The Dutch police will collaborate with dozens of other countries to share knowledge on preventing cybercrime among young people. The national unit has experience with this and is now continuing at the international level under the InterCOP flag.
You write the national police that the program called InterCOP has officially begun. This abbreviation stands for Cyber Offender Prevention. The program stems from the Cybercrime Prevention Squad, a team within the Dutch National Unit. The InterCOP network consists of police forces from 27 countries, including the United Kingdom, Finland, Sweden and Portugal. There was already a similar European cooperation called ECOP, but now non-European countries such as the United States, Brazil, Japan and Australia are participating.
The countries participating in the partnership will mainly exchange knowledge. For example, they will jointly prepare criminal profiles that show what kind of young people end up in cybercrime at an early stage. Police forces will also share knowledge about education and law enforcement programs. These are programs such as the alternative criminal action Hack_Right or the HackShield game project. These programs are very successful. The department also wants to collaborate more with operational departments, for example to share information about dark markets that have been disrupted.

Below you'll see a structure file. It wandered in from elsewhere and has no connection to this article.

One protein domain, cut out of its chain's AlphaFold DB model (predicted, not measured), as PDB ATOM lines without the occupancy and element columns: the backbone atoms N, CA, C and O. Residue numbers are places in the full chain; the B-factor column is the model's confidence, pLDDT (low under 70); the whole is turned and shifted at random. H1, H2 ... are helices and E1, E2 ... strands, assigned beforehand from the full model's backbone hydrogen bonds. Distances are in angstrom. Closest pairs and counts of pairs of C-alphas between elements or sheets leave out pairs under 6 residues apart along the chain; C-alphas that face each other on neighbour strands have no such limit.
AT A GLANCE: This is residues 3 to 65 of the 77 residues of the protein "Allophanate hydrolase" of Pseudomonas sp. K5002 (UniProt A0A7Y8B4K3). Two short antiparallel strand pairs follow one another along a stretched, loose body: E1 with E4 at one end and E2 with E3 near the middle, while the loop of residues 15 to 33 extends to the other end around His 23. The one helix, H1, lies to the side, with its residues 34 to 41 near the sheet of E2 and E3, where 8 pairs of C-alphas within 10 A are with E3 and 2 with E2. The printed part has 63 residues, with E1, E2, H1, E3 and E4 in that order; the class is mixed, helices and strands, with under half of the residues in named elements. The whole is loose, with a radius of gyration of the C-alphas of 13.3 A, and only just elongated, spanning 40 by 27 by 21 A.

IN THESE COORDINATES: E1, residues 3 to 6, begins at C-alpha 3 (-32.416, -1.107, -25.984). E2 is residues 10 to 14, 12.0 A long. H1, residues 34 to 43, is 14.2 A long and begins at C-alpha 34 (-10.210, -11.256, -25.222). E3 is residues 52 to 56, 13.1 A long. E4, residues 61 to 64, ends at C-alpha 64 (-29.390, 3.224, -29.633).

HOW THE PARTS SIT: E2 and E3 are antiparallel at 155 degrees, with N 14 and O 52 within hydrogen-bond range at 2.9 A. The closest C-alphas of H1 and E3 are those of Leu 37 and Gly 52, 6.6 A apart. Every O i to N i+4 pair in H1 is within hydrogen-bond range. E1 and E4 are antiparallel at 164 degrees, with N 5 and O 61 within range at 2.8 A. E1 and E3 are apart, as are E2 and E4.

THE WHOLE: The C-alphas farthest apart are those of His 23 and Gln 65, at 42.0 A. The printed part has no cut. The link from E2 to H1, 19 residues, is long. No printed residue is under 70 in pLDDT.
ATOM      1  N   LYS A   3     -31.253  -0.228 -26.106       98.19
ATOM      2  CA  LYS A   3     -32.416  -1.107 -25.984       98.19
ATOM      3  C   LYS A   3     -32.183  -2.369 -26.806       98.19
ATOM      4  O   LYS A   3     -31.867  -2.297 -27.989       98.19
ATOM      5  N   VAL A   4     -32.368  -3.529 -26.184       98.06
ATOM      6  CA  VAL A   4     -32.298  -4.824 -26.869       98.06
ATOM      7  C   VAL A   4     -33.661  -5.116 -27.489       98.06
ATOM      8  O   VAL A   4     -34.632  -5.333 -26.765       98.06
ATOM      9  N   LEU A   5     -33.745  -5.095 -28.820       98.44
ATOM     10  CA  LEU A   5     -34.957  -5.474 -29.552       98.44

In recent years, especially in the Netherlands, the police have increasingly focused on preventing cybercrime by young people. They often commit petty crimes like committing ddos attacks or hacking into teachers’ email accounts, but in many cases it has to do with corruption or pushing boundaries rather than having a financial motive. Educational programs help young people use their digital skills at an early stage, so that they can find a job that matches their skills rather than become criminals.
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